As he walked out of the store, I put the roll down on the counter, took out my wallet, pulled a pair of ones from within, and put them in the register. I kept the roll in my hand the rest of the night and was still holding it as I left the store and started to lock the door behind me. Just then I felt a hand push me against the door. A voice, soft yet sinister, ordered, “Open up and give me what’s in the register.”
Purely out of instinct, I turned and slugged the guy. Wasn’t even thinking. Didn’t know if he was armed, didn’t even know if he was big and strong or just a punk on an oxy high needing money to make another score. But I was so surprised that I just let loose with my fist. Which was holding a roll of nickels.
And that’s how I knocked the fucker out and earned a $100 bonus from my boss.
– end –
By Jason M. Rubin
We called him Kegger. There were two reasons why we called him Kegger. The first was that we didn’t know his real name. The second was because he had some kind of physical disability that made him walk in a jerky fashion so that he looked like someone leaving a “kegger” (that is, a keg party). In other words, he walked like he was drunk, even though he wasn’t. We used to joke that when he was shitfaced, he probably walked perfectly.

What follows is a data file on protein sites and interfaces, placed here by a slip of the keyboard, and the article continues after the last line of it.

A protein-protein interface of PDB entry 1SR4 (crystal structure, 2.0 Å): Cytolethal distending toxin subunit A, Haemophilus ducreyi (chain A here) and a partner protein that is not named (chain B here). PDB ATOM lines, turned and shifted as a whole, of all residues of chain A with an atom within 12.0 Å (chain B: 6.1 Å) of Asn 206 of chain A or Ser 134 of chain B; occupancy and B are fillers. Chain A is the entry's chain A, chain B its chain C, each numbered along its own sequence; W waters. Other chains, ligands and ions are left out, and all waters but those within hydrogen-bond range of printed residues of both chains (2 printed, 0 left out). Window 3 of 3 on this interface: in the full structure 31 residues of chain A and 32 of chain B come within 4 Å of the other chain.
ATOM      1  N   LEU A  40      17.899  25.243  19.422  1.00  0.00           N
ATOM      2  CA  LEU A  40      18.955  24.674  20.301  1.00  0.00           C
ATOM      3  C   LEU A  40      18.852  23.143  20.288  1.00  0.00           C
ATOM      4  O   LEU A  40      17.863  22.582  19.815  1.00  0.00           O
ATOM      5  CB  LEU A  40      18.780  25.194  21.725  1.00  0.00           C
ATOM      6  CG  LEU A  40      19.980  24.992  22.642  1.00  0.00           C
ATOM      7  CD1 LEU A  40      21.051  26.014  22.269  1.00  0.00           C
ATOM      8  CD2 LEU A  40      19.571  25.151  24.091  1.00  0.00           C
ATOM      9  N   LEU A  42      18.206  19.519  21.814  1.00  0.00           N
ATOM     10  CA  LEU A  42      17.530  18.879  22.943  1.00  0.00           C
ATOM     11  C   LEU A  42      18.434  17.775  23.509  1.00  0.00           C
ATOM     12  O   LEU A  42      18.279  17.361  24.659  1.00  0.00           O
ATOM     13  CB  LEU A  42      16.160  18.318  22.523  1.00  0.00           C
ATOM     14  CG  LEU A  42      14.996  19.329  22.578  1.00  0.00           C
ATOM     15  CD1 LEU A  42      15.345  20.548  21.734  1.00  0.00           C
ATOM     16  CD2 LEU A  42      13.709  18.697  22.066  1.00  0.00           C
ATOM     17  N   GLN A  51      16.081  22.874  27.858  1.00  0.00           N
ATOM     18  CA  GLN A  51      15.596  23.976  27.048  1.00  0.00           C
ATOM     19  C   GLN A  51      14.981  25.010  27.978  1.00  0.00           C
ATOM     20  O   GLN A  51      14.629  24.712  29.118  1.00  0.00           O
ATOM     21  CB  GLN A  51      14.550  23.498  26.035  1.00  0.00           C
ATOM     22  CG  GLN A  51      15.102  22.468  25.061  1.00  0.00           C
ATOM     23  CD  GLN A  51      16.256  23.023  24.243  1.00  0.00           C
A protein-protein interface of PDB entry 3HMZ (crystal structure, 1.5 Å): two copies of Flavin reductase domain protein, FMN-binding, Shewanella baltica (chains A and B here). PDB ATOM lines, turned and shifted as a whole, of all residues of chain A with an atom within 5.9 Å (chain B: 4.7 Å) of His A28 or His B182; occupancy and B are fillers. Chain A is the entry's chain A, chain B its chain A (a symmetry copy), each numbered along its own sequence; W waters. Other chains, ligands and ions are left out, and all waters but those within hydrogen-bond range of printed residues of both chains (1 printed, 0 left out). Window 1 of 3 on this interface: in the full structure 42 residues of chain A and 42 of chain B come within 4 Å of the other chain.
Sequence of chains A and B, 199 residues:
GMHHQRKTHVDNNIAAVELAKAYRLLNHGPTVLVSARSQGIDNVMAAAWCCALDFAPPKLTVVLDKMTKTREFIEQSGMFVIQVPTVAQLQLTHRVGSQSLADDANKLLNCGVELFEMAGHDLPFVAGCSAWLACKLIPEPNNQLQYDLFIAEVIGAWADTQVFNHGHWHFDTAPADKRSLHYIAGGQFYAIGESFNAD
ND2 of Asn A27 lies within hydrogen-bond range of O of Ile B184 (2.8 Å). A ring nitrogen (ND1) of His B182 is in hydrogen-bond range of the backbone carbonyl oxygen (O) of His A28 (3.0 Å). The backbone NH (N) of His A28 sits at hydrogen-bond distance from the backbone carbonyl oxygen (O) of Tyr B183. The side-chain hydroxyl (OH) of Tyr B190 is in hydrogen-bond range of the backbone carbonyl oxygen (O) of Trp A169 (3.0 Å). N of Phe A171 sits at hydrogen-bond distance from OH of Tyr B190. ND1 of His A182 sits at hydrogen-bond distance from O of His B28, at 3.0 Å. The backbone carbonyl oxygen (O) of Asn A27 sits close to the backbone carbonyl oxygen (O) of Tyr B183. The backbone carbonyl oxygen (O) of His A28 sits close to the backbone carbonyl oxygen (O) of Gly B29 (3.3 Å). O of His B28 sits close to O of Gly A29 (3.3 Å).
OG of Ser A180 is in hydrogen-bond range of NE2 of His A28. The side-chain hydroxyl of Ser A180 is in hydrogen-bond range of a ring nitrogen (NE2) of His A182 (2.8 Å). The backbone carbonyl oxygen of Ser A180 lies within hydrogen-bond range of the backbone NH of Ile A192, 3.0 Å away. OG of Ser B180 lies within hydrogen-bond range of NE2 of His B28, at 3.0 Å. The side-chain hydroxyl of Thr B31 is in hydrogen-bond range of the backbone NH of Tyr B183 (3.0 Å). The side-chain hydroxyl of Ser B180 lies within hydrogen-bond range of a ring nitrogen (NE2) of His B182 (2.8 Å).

He was a classmate of ours in college. That was almost 20 years ago. We didn’t know what his ailment was. It could have been something like muscular dystrophy or cerebral palsy, but to tell you the truth, I don’t really know what those diseases are all about. He could have sustained a brain injury in an accident. It would have been so easy to get the answer…no, strike that. Even had I introduced myself to him and learned his name, I don’t think I would’ve had the nerve to ask him the nature of his disability. “So what’s with the funny walk: brain damage or incurable disease?” I don’t think so.
The strange thing is, ever since we graduated, I see him around the city every so often. Maybe once every three to five years. I went to a large state university and for all I know I’m constantly coming into contact with people from my class – but I wouldn’t know them from Adam, because there’s nothing about them that distinguishes them in my mind. Not like Kegger. I’d know Kegger anywhere. It’s true, because I’ve seen him with and without a beard, and there’s no question it’s Kegger.
Once we saw him at a Grateful Dead concert. For that night only, his name was changed from Kegger to Acid Casualty. There was no end to our empathy.
Here’s why I’m telling you this. I saw him again. Just yesterday. Only this time, I talked to him. Turns out he works at the Registry of Motor Vehicles, and I was in to get a new license because my wallet had been stolen.